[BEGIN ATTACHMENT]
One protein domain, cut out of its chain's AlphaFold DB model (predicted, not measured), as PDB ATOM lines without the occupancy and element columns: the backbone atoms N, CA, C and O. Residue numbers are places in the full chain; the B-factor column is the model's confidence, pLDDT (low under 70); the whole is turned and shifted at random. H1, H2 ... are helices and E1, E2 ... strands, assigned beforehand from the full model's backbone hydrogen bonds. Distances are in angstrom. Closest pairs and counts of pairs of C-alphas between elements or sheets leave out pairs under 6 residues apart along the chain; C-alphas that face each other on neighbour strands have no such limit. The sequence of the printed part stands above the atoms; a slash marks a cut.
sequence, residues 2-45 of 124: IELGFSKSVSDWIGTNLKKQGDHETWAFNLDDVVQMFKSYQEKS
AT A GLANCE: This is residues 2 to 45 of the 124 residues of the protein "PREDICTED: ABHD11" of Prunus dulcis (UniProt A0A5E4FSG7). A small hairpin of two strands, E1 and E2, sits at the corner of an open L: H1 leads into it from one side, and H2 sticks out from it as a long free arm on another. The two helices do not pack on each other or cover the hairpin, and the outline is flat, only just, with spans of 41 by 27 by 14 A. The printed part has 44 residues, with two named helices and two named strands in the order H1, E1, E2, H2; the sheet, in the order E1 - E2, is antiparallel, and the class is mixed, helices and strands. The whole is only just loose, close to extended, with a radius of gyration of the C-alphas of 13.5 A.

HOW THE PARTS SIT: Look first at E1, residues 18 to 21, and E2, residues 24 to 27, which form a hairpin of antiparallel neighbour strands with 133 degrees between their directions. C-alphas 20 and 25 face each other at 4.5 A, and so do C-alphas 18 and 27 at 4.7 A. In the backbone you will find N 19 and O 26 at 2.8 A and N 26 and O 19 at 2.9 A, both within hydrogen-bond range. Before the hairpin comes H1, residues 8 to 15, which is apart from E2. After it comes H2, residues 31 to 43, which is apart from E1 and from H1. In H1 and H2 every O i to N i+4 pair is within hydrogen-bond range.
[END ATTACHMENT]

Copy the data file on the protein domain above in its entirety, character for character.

One protein domain, cut out of its chain's AlphaFold DB model (predicted, not measured), as PDB ATOM lines without the occupancy and element columns: the backbone atoms N, CA, C and O. Residue numbers are places in the full chain; the B-factor column is the model's confidence, pLDDT (low under 70); the whole is turned and shifted at random. H1, H2 ... are helices and E1, E2 ... strands, assigned beforehand from the full model's backbone hydrogen bonds. Distances are in angstrom. Closest pairs and counts of pairs of C-alphas between elements or sheets leave out pairs under 6 residues apart along the chain; C-alphas that face each other on neighbour strands have no such limit. The sequence of the printed part stands above the atoms; a slash marks a cut.
sequence, residues 2-45 of 124: IELGFSKSVSDWIGTNLKKQGDHETWAFNLDDVVQMFKSYQEKS
AT A GLANCE: This is residues 2 to 45 of the 124 residues of the protein "PREDICTED: ABHD11" of Prunus dulcis (UniProt A0A5E4FSG7). A small hairpin of two strands, E1 and E2, sits at the corner of an open L: H1 leads into it from one side, and H2 sticks out from it as a long free arm on another. The two helices do not pack on each other or cover the hairpin, and the outline is flat, only just, with spans of 41 by 27 by 14 A. The printed part has 44 residues, with two named helices and two named strands in the order H1, E1, E2, H2; the sheet, in the order E1 - E2, is antiparallel, and the class is mixed, helices and strands. The whole is only just loose, close to extended, with a radius of gyration of the C-alphas of 13.5 A.

HOW THE PARTS SIT: Look first at E1, residues 18 to 21, and E2, residues 24 to 27, which form a hairpin of antiparallel neighbour strands with 133 degrees between their directions. C-alphas 20 and 25 face each other at 4.5 A, and so do C-alphas 18 and 27 at 4.7 A. In the backbone you will find N 19 and O 26 at 2.8 A and N 26 and O 19 at 2.9 A, both within hydrogen-bond range. Before the hairpin comes H1, residues 8 to 15, which is apart from E2. After it comes H2, residues 31 to 43, which is apart from E1 and from H1. In H1 and H2 every O i to N i+4 pair is within hydrogen-bond range.